Hovercraft, or ACVs, are lifted out of the water in one of two ways: by either static or dynamic lift. Hovercraft are said to be aerostatic or aerodynamic. “Aerostatic” means they can be lifted, generally by fans, even when they are not moving. “Aerodynamic” means that the hovercraft’s forward motion creates the lift. These vessels settle back to the surface when their forward motion is stopped.

Aerostatic vessels have developed in two different ways. The first of these is through use of the plenum chamber. The plenum chamber is the large area under the hovercraft that contains the air cushion. Fans push large volumes of air down into this area. Skirting around the edge of the vessel helps contain the cushion of air under the vessel. These vessels are designed so that a large amount of air escapes around the bottom of the skirt and helps to lift the vessel clear of the water.

The second type of aerostatic hovercraft is the annular jet type, such as that designed and built by Cockerell in 1959. In the annular jet type hovercraft, the inner skirt and the outer skirt are pinched together at the base, and this pinching creates a jet of air. These jets are focused inward and downward around the edges of the vessel. In this way, less air from the cushion is lost and greater lift can be generated with the same power.

Aerodynamic hovercraft depend on their forward motion to create enough lift for the vessel to rise clear of the water’s surface. There are two types of aerodynamic vessels. The first of these is the ram-wing design. As the name implies, the speed of the vessel forces, or rams, air under the hull, lifting the vessel clear of the water’s surface. At slow speed or when stopped, the vessels float in the water, only lifting as they accelerate. Many of these vessels use rigid sidewalls to contain or focus the airflow under the hull when moving.

The second type of aerodynamic vessel is the wing-in-ground type, also sometimes called ground-effect vessels. The Soviets built a class of this type of vessel, called Ekranoplan, for their military. In ground-effect vessels, the surface of the sea and the underside of the vessel create a tunnel in which air is trapped, lifting the vessel clear of the water’s surface. These vessels also usually have rigid sidewalls to support the air cushion.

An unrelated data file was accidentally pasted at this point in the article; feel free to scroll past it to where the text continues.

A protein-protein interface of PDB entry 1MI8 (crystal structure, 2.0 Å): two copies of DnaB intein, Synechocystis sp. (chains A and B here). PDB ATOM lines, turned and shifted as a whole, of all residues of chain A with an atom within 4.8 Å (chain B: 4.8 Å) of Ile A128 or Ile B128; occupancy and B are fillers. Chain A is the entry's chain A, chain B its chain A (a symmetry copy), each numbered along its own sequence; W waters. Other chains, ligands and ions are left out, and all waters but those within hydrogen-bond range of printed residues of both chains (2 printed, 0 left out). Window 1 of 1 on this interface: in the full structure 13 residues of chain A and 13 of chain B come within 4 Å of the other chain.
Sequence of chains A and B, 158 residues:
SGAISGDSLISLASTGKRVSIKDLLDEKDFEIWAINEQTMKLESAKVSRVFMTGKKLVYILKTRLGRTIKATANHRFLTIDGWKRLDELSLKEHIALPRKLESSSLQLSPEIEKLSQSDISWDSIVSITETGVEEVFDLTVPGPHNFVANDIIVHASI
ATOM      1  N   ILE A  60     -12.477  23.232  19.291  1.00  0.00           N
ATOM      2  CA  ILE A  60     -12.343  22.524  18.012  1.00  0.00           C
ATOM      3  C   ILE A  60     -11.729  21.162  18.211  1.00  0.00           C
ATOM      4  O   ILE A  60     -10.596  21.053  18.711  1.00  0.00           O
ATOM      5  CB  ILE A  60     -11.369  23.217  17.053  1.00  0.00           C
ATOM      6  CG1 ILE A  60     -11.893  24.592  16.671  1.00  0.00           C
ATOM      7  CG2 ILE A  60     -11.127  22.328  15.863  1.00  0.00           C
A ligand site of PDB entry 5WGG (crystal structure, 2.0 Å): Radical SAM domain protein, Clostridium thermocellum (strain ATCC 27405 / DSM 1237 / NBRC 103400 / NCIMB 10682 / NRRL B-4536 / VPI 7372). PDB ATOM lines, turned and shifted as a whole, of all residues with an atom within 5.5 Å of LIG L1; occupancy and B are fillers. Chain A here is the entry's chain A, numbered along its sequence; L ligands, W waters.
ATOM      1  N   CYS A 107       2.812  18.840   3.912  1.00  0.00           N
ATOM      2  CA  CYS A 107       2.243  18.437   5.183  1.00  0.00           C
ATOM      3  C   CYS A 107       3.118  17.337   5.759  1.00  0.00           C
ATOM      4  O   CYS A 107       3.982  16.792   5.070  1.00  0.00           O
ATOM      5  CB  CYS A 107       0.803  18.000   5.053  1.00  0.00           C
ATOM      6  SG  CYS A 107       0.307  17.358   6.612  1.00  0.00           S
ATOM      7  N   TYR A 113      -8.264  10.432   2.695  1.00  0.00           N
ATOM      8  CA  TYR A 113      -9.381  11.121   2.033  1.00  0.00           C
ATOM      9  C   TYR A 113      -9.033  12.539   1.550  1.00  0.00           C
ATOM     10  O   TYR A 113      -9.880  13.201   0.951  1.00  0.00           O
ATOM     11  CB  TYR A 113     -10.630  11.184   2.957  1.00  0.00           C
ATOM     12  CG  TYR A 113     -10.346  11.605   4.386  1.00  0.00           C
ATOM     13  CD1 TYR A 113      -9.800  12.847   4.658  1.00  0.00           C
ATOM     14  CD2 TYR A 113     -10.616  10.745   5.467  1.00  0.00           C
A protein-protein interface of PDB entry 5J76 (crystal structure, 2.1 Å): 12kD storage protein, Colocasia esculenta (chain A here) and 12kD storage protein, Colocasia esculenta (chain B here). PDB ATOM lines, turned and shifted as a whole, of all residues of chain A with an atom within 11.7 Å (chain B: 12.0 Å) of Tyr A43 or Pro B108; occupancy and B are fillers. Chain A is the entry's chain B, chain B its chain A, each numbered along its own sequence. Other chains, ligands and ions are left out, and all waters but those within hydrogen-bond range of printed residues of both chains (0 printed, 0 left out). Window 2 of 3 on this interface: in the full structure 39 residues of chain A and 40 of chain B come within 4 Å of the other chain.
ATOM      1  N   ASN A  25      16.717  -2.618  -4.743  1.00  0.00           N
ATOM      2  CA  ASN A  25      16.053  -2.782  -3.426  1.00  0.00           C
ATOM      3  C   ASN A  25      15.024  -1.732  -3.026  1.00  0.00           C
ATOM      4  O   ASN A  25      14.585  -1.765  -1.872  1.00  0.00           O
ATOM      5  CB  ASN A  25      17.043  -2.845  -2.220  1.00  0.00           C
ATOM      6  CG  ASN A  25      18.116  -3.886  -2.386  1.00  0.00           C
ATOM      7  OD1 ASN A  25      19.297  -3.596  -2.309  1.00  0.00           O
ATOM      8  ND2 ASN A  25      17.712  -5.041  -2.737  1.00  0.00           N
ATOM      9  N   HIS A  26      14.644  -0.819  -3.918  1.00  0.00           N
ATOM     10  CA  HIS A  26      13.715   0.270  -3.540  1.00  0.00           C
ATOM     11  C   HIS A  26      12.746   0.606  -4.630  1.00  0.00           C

In 1961, when skirts began to be added to hovercraft, a number of things occurred. First, the skirt deepened the air cushion, so the vessels rose higher out of the water. Second, drag was reduced by lifting the vessel, so speeds increased using the same amount of horsepower. Finally, the skirt reduced the size of vessel required to operate in rough water by 75 percent, because the skirt effectively lifted the vessel above the waves rather than running through them.

Skirts are of two types. The first is the flexible skirt, resembling large rubber inner tubes that extend down from the sides and ends of the vessel. Even though this skirt extends all the way around the vessel, it is usually made up of more than one piece and contains the cushion of air. Side sections and front and rear sections are placed very close together to appear as one piece. The skirt on a vessel is designed so that its depth is twice the significant, or average, wave height for the area in which the hovercraft is to be used. In this way, the waves do not wash over the vessel when it is moving. Some vessel designs contain not only a flexible outer skirt, but also smaller skirts within the larger one. These inner skirts are called petticoats. In this way, the air cushion can be maintained even in rough sea conditions.

The second type of skirting is rigid. These are often called sidewalls. Vessels with this type of skirting generally have flexible “finger” skirts at the front and back of the vessel and along the vessel’s rigid sidewalls. The sidewalls are constructed of the same metals as the hull of the vessels, whereas the fingers are of the same rubber as the flexible skirts.

Propulsion and Lifting Systems